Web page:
The edge of Jupiter is not a shadow so is very sharp in the image.

      • Thanks for the explanation.

        I first assumed the distance Jupiter-IO would near null compared to distance Jupiter-Sun, thus the penumbra would be so small that the softness would not appear in the picture.

        • All that matters is that the sun appear as a disk, rather than a point. The light from one edge of the solar disk takes a slightly different path as it passes Io, compared to light from the opposite edge of the solar disk. Because of this path, the two rays of light strike Jupiter at different points.

      • ” For example the shadow of a building on the ground is not a sharp boundary…it is fuzzy due to refraction.”
        There is no refraction here. The shadow of a building on the ground is not sharp, because the Sun is not a point but has a certain diameter (of half a degree).

        • Yes, the fuzzy effect is not refraction or diffraction.

          There is a small penumbra causing the fuzziness at the edge. If you could be standing on the planet in the fuzzy region you’d see the sun as partially eclipsed.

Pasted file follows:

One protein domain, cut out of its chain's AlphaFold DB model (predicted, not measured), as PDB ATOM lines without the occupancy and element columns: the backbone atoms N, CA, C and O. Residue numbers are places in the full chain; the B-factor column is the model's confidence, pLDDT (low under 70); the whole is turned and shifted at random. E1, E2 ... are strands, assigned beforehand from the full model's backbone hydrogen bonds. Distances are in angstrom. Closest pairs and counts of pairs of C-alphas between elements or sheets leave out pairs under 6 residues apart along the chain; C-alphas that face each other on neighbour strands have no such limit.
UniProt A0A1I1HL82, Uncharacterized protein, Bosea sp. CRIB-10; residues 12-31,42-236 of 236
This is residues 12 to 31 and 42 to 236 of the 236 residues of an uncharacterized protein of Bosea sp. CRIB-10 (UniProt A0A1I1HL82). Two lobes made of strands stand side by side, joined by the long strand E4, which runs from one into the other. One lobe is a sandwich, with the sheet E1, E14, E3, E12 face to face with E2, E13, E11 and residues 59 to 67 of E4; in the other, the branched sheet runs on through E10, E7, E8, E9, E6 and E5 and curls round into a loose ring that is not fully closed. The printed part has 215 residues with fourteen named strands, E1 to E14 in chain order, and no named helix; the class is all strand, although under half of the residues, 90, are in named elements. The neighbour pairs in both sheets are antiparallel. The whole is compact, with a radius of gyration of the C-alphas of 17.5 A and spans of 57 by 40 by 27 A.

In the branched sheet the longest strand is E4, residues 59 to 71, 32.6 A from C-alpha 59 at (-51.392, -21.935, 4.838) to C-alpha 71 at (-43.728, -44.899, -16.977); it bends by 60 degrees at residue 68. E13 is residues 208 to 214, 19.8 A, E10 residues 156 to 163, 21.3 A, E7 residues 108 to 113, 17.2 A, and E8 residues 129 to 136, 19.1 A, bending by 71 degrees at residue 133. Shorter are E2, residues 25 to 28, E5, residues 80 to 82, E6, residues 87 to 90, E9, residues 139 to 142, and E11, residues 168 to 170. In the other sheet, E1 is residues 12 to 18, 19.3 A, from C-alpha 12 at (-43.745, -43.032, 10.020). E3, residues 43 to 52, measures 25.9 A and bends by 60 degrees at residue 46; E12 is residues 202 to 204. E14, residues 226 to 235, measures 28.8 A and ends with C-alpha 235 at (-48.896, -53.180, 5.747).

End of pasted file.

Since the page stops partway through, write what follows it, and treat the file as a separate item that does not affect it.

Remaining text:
The penumbra of Io is much smaller than a lunar penumbra on Earth due to the closer proximity of Io and the sun being much more distant (more of a point source but still not quite).

          The Moon just happens to be nearly the same apparent diameter as the sun (a coincidence that makes for dazzling total eclipse shows), but Io must be many times the apparent diameter of the sun viewed from Jupiter’s surface.

          For many lunar eclipses (the annular ones) the Moon’s apparent diameter is smaller so the shadow is all penumbra but for total eclipses there is a small diameter umbra cast (region of totality), yet still most of the Moon’s shadow is cast on the earth as a very fuzzy penumbra.

          If the Moon was like 10x closer to Earth the shadow would look similar to Io’s. Thank goodness it’s not as we’d probably have 200 ft tides then.